Objective: This study examined the feasibility, acceptability, and effects of Camp Cope-A-Lot (CCAL), a computer-assisted cognitive behavioral therapy (CBT) for anxiety in youth.
Method: Children (49; 33 males) ages 7-13 (M = 10.1 ± 1.6; 83.7% Caucasian, 14.2% African American, 2% Hispanic) with a principal anxiety disorder were randomly assigned to (a) CCAL, (b) individual CBT (ICBT), or (c) a computer-assisted education, support, and attention (CESA) condition. All therapists were from the community (school or counseling psychologists, clinical psychologist) or were PsyD or PhD trainees with no experience or training in CBT for child anxiety. Independent diagnostic interviews and self-report measures were completed at pre- and posttreatment and 3-month follow-up.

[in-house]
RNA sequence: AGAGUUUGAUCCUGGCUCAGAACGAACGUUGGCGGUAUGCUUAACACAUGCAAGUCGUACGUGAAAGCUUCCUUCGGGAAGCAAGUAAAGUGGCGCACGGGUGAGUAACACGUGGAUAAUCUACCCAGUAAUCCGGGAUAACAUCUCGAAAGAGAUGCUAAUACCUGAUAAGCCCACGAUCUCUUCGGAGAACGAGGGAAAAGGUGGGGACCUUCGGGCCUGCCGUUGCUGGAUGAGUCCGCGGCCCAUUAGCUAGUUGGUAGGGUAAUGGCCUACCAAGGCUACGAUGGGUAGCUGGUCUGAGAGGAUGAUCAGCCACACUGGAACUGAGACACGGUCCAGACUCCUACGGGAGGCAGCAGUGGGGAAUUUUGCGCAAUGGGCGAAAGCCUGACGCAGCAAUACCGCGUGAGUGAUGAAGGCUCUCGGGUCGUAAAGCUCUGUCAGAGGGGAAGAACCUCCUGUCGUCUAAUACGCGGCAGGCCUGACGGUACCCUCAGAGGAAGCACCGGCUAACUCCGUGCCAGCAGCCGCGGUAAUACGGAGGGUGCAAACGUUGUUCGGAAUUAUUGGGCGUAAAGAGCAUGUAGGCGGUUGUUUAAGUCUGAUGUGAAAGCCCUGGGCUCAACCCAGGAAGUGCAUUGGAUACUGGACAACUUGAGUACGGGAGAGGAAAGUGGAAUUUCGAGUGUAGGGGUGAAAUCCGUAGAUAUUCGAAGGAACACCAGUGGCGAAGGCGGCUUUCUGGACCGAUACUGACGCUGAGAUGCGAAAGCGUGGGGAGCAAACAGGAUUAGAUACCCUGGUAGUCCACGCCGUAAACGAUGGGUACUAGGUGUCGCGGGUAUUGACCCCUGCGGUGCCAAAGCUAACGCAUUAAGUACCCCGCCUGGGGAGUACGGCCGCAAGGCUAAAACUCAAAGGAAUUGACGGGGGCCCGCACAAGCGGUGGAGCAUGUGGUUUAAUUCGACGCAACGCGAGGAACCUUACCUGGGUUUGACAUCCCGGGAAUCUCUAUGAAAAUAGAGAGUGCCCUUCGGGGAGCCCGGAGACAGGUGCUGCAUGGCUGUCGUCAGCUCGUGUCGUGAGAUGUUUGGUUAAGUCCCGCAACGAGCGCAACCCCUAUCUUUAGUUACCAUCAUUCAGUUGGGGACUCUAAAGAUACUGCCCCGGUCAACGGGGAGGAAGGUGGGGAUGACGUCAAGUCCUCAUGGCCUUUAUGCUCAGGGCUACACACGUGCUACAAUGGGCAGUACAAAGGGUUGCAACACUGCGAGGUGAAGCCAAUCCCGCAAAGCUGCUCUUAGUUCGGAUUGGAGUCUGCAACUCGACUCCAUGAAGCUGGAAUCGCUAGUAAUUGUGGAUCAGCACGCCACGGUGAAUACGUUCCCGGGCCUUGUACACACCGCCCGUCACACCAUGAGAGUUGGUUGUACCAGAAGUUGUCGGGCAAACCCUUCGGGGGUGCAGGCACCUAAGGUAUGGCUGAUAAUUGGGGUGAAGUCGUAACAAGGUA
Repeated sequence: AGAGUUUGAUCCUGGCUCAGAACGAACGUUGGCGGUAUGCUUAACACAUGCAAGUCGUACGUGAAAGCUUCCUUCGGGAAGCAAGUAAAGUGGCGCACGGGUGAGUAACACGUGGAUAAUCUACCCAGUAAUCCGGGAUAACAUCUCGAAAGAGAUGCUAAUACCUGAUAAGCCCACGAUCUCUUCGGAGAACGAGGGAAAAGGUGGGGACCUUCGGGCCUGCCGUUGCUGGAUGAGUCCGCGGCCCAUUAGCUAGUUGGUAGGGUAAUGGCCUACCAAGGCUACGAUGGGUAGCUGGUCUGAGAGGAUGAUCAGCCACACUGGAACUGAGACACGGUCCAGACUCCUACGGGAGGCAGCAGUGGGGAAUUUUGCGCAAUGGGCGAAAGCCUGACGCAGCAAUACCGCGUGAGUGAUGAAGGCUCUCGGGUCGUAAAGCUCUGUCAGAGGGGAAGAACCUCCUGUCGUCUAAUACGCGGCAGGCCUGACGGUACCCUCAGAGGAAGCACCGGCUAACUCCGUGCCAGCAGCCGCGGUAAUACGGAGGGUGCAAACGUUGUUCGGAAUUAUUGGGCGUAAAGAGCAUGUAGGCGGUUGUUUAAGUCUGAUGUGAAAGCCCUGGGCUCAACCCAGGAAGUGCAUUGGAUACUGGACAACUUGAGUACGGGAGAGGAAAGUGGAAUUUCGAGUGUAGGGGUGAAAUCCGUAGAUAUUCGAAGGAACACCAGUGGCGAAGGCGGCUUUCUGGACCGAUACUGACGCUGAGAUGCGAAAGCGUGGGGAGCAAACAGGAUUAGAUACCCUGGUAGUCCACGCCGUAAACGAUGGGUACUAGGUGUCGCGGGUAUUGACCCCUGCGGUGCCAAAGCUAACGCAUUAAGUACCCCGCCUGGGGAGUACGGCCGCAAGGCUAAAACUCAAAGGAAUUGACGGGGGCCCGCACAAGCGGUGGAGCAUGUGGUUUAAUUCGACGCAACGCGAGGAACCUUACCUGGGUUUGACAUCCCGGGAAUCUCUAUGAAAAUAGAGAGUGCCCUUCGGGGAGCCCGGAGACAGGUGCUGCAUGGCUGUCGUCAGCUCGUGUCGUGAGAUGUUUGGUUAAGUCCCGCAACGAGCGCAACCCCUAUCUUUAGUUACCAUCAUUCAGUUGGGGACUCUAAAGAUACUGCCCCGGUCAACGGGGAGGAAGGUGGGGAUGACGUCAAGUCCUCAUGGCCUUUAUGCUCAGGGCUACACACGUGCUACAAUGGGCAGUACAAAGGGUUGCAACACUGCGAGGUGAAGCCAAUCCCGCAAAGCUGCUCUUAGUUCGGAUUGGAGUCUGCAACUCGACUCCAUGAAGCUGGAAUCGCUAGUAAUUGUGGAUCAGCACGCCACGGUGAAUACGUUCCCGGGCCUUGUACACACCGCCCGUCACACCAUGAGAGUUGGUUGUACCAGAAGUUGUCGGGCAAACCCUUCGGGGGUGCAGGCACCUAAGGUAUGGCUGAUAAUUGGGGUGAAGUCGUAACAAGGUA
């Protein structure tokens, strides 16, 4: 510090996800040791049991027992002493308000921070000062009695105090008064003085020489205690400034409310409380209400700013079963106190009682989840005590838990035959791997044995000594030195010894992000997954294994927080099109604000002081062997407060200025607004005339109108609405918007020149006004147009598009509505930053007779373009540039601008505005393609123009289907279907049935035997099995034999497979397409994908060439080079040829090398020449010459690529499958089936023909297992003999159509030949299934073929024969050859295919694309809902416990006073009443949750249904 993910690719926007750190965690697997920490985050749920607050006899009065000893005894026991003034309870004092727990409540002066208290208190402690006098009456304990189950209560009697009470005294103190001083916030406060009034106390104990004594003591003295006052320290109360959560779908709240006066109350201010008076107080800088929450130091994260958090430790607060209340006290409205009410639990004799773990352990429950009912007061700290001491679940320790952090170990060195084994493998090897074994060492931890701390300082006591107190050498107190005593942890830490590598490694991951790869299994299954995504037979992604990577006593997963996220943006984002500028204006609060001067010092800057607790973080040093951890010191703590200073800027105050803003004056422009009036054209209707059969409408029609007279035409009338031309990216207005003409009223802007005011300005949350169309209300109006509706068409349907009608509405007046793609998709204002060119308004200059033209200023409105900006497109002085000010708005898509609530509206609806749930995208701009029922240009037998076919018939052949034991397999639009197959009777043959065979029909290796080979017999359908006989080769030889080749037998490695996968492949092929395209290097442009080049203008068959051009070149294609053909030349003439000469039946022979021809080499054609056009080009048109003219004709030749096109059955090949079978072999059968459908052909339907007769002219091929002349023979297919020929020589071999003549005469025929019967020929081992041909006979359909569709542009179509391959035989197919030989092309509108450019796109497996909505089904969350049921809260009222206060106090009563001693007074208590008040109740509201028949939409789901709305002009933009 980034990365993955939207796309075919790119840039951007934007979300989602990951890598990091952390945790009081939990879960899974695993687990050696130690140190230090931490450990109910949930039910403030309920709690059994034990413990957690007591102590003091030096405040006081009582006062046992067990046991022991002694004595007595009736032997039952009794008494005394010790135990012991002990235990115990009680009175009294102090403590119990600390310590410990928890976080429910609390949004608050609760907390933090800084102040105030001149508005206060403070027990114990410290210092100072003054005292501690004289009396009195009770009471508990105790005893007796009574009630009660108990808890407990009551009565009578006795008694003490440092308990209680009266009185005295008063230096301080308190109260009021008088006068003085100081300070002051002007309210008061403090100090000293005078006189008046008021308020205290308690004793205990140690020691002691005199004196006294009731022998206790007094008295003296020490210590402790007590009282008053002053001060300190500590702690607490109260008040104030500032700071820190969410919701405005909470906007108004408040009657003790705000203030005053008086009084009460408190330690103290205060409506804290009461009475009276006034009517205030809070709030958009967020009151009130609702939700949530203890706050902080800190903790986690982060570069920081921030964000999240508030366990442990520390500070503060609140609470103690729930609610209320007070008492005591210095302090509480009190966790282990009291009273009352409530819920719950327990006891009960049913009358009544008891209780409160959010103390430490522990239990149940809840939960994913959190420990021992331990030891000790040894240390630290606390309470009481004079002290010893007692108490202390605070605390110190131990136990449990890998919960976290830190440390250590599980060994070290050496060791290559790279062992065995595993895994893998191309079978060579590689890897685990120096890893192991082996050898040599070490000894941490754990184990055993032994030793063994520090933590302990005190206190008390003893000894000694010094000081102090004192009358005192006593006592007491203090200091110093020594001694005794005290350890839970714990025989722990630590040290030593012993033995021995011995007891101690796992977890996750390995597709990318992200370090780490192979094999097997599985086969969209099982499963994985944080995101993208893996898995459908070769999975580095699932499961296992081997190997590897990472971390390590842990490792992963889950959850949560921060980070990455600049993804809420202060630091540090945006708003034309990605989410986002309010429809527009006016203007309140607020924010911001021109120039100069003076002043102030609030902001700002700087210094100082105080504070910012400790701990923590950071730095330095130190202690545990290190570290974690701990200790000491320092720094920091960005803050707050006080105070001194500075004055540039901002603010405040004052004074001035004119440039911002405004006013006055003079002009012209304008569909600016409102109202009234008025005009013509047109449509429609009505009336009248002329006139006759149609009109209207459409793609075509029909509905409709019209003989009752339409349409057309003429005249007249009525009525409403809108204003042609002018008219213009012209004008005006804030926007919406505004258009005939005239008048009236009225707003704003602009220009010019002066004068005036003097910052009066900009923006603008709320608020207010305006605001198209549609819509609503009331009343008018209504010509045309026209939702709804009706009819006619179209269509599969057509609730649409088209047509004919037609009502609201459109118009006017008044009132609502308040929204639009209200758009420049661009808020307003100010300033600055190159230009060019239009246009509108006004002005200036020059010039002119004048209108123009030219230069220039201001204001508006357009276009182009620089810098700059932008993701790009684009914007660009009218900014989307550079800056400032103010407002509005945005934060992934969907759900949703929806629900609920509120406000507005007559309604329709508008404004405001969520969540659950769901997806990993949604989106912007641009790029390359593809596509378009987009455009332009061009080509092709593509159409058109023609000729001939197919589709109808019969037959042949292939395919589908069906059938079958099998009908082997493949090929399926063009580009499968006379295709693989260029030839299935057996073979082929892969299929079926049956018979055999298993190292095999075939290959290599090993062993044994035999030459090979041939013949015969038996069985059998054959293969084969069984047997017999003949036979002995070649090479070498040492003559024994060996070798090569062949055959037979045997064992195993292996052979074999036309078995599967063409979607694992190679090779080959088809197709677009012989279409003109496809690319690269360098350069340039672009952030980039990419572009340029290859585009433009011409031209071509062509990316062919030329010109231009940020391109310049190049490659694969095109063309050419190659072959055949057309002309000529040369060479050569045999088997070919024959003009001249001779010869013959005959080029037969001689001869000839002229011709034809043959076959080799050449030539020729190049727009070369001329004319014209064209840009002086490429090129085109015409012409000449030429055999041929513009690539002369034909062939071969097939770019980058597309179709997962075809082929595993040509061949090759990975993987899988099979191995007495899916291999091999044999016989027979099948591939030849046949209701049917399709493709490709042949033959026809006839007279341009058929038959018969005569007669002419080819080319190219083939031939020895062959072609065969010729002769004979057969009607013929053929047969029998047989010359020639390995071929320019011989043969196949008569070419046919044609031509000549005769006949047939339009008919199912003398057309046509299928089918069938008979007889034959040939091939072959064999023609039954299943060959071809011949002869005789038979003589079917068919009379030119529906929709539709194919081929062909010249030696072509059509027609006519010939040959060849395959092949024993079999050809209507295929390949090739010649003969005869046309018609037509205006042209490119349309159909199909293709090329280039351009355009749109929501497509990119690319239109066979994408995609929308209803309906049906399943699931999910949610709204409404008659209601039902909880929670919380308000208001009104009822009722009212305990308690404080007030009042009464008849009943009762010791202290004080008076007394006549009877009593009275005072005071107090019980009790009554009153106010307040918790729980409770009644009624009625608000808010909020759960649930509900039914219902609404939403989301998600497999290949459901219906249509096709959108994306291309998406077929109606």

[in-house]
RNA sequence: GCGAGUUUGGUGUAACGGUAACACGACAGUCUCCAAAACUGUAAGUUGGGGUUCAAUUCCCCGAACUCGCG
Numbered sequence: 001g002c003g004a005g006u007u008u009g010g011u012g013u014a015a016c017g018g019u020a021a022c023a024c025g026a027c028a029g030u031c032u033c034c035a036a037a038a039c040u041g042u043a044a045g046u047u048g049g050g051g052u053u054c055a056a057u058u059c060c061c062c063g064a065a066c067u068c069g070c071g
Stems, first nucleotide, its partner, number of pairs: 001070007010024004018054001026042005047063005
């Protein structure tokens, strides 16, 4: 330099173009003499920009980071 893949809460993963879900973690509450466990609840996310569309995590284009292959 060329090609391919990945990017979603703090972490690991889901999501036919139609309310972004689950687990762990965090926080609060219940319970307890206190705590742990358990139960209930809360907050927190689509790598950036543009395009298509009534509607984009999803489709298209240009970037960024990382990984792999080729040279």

Results: At posttreatment, ICBT or CCAL children showed significantly better gains than CESA children; 70%, 81%, and 19%, respectively, no longer met criteria for their principal anxiety diagnosis. Gains were maintained at follow-up, with no significant differences between ICBT and CCAL. Parents and children rated all treatments acceptable, with CCAL and ICBT children rating higher satisfaction than CESA children.
Conclusions: Findings support the feasibility, acceptability and beneficial effects of CCAL for anxious youth. Discussion considers the potential of computer-assisted treatments in the dissemination of empirically supported treatments.
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